Poem: What the Heart of the Poet Said to the "Bulletin" by Joseph Furphy

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Tell me not in future numbers
   That our thought becomes inane,
That our metre halts and lumbers
   When the Wattle blooms again.

Lies of great men all remind us
   We can challenge and restrain
Such attempts to bluff and blind us
   When the Wattle blooms again.

Therefore take our gage of battle!
   Freedom asserts her reign:
We are not dumb, driven cattle
   When the Wattle blooms again.

Doubtless ANSWERS, weekly, daily,
   Adding to his heap of slain,
Feels a jar, when Nature gaily
   Bids the Wattle bloom again.

Nocent censor! time thou learnest
   All this contract may contain --
Dust thou art, to dust returnest,
   But the Wattle blooms again.

Time may change this learned jernal
   From religious to profane,
But a rhythmic law eternal
   Makes the Wattle bloom again.

Trust no Flossie, howe'er pleasant,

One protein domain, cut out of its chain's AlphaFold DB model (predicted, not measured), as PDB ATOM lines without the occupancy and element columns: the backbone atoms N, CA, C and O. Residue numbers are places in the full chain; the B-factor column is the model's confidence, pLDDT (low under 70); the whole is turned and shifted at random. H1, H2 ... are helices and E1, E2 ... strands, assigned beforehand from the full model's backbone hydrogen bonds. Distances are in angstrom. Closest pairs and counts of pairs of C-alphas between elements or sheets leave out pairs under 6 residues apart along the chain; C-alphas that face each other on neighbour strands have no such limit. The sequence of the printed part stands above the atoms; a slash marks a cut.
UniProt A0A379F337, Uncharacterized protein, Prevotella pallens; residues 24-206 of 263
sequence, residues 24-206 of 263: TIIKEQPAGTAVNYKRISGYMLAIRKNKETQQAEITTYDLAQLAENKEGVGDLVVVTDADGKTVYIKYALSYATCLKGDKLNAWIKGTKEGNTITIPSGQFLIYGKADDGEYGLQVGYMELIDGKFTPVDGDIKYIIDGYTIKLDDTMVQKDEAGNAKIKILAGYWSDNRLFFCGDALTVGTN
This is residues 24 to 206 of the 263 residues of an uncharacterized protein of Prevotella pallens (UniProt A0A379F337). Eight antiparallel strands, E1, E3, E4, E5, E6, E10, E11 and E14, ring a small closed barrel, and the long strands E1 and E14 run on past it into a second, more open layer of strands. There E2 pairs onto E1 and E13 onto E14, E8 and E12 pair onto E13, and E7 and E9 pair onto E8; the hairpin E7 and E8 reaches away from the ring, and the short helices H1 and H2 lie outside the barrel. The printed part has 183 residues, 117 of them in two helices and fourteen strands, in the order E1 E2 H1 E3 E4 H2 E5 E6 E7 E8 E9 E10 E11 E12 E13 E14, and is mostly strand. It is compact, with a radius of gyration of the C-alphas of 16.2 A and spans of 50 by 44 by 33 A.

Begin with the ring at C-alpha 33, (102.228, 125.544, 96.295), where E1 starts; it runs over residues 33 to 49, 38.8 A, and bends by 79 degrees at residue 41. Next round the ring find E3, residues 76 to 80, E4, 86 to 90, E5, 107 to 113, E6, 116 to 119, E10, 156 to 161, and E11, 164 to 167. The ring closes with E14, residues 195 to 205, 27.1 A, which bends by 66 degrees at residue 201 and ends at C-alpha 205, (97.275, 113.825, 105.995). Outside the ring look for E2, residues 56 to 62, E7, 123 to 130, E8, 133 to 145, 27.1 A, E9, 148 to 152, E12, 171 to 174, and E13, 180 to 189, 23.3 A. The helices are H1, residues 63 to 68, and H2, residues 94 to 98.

Sweeps are treacherous, totes are vain;
Banks and scrip are evanescent,
   But the Wattle blooms again.

Cultivate no fair ideal;
   Own no country-seat in Spain;
All these things must go to Sheol,
   Whil'st the Wattle blooms again.

Czar, and Pope and Dei Gratia
   Pass like phantoms of the brain
Never so our bright acacia,
   For the Wattle blooms again.

Thus you see, austere and lonely,
   Sailing o'er Life's solemn main,
One great fact is certain only --
   That the Wattle blooms again.

First published in The Bulletin, 27 August 1898

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This page contains a single entry by Perry Middlemiss published on December 17, 2011 9:53 AM.

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